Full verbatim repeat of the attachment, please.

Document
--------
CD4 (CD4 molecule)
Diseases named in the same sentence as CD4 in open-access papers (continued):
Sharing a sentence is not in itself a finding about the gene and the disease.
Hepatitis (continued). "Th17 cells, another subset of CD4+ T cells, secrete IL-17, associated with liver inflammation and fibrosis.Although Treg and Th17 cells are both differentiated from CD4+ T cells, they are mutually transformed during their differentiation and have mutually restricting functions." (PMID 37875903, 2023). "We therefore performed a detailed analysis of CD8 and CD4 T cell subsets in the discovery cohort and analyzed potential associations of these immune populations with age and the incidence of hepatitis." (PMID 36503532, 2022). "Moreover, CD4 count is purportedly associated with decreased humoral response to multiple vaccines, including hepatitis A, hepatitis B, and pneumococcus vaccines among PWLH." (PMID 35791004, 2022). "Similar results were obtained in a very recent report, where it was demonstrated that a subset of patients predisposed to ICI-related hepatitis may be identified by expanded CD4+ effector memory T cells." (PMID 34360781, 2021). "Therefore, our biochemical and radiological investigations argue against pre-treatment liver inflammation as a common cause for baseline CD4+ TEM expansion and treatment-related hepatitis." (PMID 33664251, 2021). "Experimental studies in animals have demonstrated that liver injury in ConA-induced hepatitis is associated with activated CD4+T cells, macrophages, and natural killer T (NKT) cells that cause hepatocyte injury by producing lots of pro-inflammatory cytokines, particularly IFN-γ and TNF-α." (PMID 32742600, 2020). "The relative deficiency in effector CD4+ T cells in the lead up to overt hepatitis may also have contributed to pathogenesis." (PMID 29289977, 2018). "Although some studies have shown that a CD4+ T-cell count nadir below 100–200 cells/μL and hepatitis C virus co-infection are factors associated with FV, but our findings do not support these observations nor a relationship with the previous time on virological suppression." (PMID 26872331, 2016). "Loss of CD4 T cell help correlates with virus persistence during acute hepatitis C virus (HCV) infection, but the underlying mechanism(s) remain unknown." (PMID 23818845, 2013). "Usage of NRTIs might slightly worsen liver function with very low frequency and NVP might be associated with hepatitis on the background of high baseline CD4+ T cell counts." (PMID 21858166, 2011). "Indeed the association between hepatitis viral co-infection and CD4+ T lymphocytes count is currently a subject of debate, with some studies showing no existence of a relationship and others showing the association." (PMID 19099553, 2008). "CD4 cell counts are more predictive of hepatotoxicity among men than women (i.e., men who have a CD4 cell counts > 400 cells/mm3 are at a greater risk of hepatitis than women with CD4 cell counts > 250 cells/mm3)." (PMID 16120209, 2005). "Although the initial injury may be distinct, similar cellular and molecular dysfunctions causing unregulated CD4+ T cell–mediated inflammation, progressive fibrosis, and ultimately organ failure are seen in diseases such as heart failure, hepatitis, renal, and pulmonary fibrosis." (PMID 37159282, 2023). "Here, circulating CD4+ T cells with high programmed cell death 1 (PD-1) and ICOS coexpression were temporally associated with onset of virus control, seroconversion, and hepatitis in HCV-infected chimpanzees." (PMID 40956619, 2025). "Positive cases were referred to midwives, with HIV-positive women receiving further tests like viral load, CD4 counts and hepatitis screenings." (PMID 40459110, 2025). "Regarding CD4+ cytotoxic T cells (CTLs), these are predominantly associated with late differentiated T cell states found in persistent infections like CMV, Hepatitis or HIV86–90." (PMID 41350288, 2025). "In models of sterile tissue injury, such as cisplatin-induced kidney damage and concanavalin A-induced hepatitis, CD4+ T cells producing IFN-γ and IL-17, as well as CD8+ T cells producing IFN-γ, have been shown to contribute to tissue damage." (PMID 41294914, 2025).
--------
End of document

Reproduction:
CD4 (CD4 molecule)
Diseases named in the same sentence as CD4 in open-access papers (continued):
Sharing a sentence is not in itself a finding about the gene and the disease.
Hepatitis (continued). "Th17 cells, another subset of CD4+ T cells, secrete IL-17, associated with liver inflammation and fibrosis.Although Treg and Th17 cells are both differentiated from CD4+ T cells, they are mutually transformed during their differentiation and have mutually restricting functions." (PMID 37875903, 2023). "We therefore performed a detailed analysis of CD8 and CD4 T cell subsets in the discovery cohort and analyzed potential associations of these immune populations with age and the incidence of hepatitis." (PMID 36503532, 2022). "Moreover, CD4 count is purportedly associated with decreased humoral response to multiple vaccines, including hepatitis A, hepatitis B, and pneumococcus vaccines among PWLH." (PMID 35791004, 2022). "Similar results were obtained in a very recent report, where it was demonstrated that a subset of patients predisposed to ICI-related hepatitis may be identified by expanded CD4+ effector memory T cells." (PMID 34360781, 2021). "Therefore, our biochemical and radiological investigations argue against pre-treatment liver inflammation as a common cause for baseline CD4+ TEM expansion and treatment-related hepatitis." (PMID 33664251, 2021). "Experimental studies in animals have demonstrated that liver injury in ConA-induced hepatitis is associated with activated CD4+T cells, macrophages, and natural killer T (NKT) cells that cause hepatocyte injury by producing lots of pro-inflammatory cytokines, particularly IFN-γ and TNF-α." (PMID 32742600, 2020). "The relative deficiency in effector CD4+ T cells in the lead up to overt hepatitis may also have contributed to pathogenesis." (PMID 29289977, 2018). "Although some studies have shown that a CD4+ T-cell count nadir below 100–200 cells/μL and hepatitis C virus co-infection are factors associated with FV, but our findings do not support these observations nor a relationship with the previous time on virological suppression." (PMID 26872331, 2016). "Loss of CD4 T cell help correlates with virus persistence during acute hepatitis C virus (HCV) infection, but the underlying mechanism(s) remain unknown." (PMID 23818845, 2013). "Usage of NRTIs might slightly worsen liver function with very low frequency and NVP might be associated with hepatitis on the background of high baseline CD4+ T cell counts." (PMID 21858166, 2011). "Indeed the association between hepatitis viral co-infection and CD4+ T lymphocytes count is currently a subject of debate, with some studies showing no existence of a relationship and others showing the association." (PMID 19099553, 2008). "CD4 cell counts are more predictive of hepatotoxicity among men than women (i.e., men who have a CD4 cell counts > 400 cells/mm3 are at a greater risk of hepatitis than women with CD4 cell counts > 250 cells/mm3)." (PMID 16120209, 2005). "Although the initial injury may be distinct, similar cellular and molecular dysfunctions causing unregulated CD4+ T cell–mediated inflammation, progressive fibrosis, and ultimately organ failure are seen in diseases such as heart failure, hepatitis, renal, and pulmonary fibrosis." (PMID 37159282, 2023). "Here, circulating CD4+ T cells with high programmed cell death 1 (PD-1) and ICOS coexpression were temporally associated with onset of virus control, seroconversion, and hepatitis in HCV-infected chimpanzees." (PMID 40956619, 2025). "Positive cases were referred to midwives, with HIV-positive women receiving further tests like viral load, CD4 counts and hepatitis screenings." (PMID 40459110, 2025). "Regarding CD4+ cytotoxic T cells (CTLs), these are predominantly associated with late differentiated T cell states found in persistent infections like CMV, Hepatitis or HIV86–90." (PMID 41350288, 2025). "In models of sterile tissue injury, such as cisplatin-induced kidney damage and concanavalin A-induced hepatitis, CD4+ T cells producing IFN-γ and IL-17, as well as CD8+ T cells producing IFN-γ, have been shown to contribute to tissue damage." (PMID 41294914, 2025).